But it’s watching Bohemian Rhapsody through this lens that it works better. I don’t know if I can say it’s “so-bad-it’s-good” (because it’s still not good), but it’s like a master class in how filmmaking can go wrong, and lessons we all can learn as storytellers. There is absolutely a meaningful story to be told in here; Queen is one of the great musical artists of the 20th century, and they (and we) deserve much, much better. Though taking the film on its own terms, as a preposterous idol worship flick, with sloppy dialogue and an intolerable lead performance, it’s kind of fun to watch the disaster unfold.

Roma (2018): Braving the Waves

In a recent podcast, Rebecca Drysdale noted that Pixar films tend to have a single scene or moment that serves as the overall thesis of the film; even when taken out of context, it represents the major theme of the narrative, storytelling in both the micro- individual moment and the macro- larger piece it’s embodied within.

Alfonso Cuarón’s Roma, a cinematic triumph in countless ways, achieves just that in a climactic scene on the beach. Housekeeper, nanny, and Jill-of-all-trades Cleo (Yalitza Aparicio) is on “vacation” with the family of her employer: Sofia, a middle-aged mother, and her children. Sofia and one of her sons go further inland, and Sofia asks Cleo (who can’t swim) to watch the other kids as they wade in the water. Cleo keeps an eye on the youngest, who’s playing on the beach, as two of the older children bob further and further away into the sea.

The camera stays on Cleo as she watches the kids, who have gone out of the frame. A few moments pass, and she calls out to them, but no response back. Cleo tells the youngest to stay put, and she makes her way into the ocean. She walks easily through the shallow end, then cautiously treads water, continuing out into the Atlantic as she braces the impact of waves pounding on her, nearly knocking her over, but she never falters, pushing forward until she finds the children, grabs ahold of them, and ushers them back to the shore.


In one masterful shot, Cuarón distills all the struggles, strengths, and love within Cleo. The preceding two hours of the Roma show Cleo facing countless horrors, travesties, and tragedies as a young woman without tools or means to combat the harsh reality around her. But she pushes on anyway. She can’t swim, but as a nanny and surrogate mother to these children, she does what’s needed in order to save them.

Death and violence are recurring themes in Roma. Like the undulating cadence of the ocean’s waves, they strike again and again, never ceasing to stop or allowing a breath for air. Cleo is embedded within innumerable hardships and trials through the course of the film, but her spirit of resilience and love doesn’t waver. Roma is a story of how someone can be shunned, abused, all but forgotten from society, and be the strongest and most compassionate person of all.

Vice (2018)

Adam McKay’s Vice opens with a disclaimer: The following is a true story, but note that it’s based on an infamously secretive man, former Vice President Dick Cheney. Working with limited information, “we did our f***ing best.”

This half-assed attitude sets a surprisingly consistent tone throughout the whole film. Vice feels like a movie where they tried, but not very hard. Early on, Cheney (Christian Bale) as a young upstart White House intern falls under the wing of then-economic adviser Donald Rumsfeld (Steve Carell). Rumsfeld explains the rules of engagement to Cheney and how to navigate the river rapids of D.C. politics, told with a devilish glee and cynicism. Cheney asks, “What do we believe?” which cracks up Rumsfeld. “What do we believe.. that’s a good one!” he howls with laughter.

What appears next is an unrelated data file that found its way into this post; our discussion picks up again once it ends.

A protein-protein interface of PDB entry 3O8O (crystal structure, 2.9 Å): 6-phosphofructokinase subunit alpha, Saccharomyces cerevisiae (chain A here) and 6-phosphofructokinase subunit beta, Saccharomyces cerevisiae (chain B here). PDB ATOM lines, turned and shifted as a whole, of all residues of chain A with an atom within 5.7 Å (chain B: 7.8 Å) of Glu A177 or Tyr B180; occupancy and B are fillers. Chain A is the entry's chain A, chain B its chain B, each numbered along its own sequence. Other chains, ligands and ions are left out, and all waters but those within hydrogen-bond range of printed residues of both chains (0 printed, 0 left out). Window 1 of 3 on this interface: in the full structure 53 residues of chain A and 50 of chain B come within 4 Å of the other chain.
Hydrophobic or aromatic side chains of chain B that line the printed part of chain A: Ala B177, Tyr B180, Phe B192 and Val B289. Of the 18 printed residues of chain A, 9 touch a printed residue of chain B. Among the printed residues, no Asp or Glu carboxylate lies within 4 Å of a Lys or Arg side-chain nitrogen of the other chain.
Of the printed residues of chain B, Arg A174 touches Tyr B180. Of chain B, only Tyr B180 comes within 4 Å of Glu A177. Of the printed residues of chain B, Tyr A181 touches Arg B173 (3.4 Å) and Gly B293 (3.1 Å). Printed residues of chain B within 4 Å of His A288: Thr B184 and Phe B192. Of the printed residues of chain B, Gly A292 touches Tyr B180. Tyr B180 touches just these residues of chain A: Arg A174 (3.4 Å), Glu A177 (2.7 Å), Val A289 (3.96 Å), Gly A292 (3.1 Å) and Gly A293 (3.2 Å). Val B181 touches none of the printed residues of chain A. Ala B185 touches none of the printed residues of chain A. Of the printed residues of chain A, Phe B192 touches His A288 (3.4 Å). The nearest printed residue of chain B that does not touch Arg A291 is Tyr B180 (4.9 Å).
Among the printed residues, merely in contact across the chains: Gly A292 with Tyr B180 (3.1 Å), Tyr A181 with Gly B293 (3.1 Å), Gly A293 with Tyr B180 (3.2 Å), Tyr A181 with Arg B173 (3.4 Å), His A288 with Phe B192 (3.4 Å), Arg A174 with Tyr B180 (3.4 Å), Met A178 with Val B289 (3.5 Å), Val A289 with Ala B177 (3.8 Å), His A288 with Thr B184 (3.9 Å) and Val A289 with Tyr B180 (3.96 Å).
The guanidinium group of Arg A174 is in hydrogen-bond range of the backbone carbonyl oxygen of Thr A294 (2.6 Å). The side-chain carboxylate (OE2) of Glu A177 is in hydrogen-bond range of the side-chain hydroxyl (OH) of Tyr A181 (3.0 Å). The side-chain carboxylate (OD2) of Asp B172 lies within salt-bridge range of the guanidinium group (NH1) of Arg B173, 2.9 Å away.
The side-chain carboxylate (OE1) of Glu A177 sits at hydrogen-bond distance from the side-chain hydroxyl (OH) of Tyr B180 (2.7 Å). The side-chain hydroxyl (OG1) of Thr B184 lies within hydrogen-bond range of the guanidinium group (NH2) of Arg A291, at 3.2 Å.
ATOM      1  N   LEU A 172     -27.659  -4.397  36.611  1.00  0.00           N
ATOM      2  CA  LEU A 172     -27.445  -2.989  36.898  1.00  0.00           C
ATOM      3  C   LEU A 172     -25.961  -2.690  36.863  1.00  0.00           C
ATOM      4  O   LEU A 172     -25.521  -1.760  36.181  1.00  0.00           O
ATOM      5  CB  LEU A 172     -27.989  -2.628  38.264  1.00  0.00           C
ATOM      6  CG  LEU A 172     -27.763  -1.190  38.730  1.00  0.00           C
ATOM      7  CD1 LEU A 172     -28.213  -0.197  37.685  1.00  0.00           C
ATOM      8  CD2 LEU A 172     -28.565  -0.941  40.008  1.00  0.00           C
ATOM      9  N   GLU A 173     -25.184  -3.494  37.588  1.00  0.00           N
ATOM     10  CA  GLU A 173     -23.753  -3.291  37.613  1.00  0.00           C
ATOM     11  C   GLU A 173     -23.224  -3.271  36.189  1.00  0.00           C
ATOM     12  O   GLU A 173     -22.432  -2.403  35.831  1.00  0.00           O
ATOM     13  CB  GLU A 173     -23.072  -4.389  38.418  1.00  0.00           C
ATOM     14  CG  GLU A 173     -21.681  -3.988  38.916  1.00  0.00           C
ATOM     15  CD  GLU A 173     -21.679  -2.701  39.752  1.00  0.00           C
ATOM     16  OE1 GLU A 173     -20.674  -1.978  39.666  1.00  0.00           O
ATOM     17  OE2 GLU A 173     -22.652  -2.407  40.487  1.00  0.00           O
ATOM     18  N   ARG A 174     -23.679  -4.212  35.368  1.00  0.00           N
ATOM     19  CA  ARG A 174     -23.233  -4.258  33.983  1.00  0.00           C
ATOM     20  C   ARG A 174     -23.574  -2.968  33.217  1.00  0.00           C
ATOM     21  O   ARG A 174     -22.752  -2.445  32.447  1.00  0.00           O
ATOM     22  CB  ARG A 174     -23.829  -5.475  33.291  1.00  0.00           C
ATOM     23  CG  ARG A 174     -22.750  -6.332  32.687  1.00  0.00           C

Writer-director Adam McKay goes out on a limb that Rumsfeld, and the political machine he’s a cog in, has no beliefs, and I guess we’re supposed to go along with that. Love him or hate him, he’s a power-hungry monster with no driving force beyond that. Even Cheney, as he rises in second-place prominence as the right-hand man of countless Republican figures, speaks only of power and how to best wield it. But power for what exactly?

The script strips these figures, despicable as they may be, of any depth or content to unpack and explore, which begs the question of why McKay made a film about them at all. If he’s not going to make an effort to understand (or at least explain) them, it’s unclear why he, and we, are undergoing a two-hour film rolling through such vacuousness.

I checked out of this live-action cartoon pretty early on, but couldn’t stop giggling as some of the sinister plot points unfolded: Cheney placing friends and colleagues throughout the executive branch, a PR firm researching and executing talking points that best resonate with the electorate, all while sinister music warns us of the impending doom.

The Bush-Cheney administration was apparently the first ever to exercise these tactics, and I wonder if McKay knows that subsequent administrations did the same. Another mystery is the script’s frequent bubbling up of the unitary executive theory: the idea that the president has sole power to control the executive branch, without any checks to stop him/her. Yes, this is a theory, but it’s all pinned as starting with Nixon, nor does McKay acknowledge another (better-known?) theory called the Imperial Presidency, which argues that as early as Lincoln, and certainly ramping up with Teddy Roosevelt, that the power of the executive has gradually increased throughout history, and those powers have never gone back to the legislature or other branches of government.

I don’t mean to sound hung up on this, but Vice overall is a pretty surface-level take on a very complicated, though understandably contentious figure. If we’re supposed to engage with a very negative telling of a much-hated politician, they should at least have made a better effort to contextualize his place in history, or make an effort to unpack what makes him tick beyond “power.” But I guess they tried their f***ing best.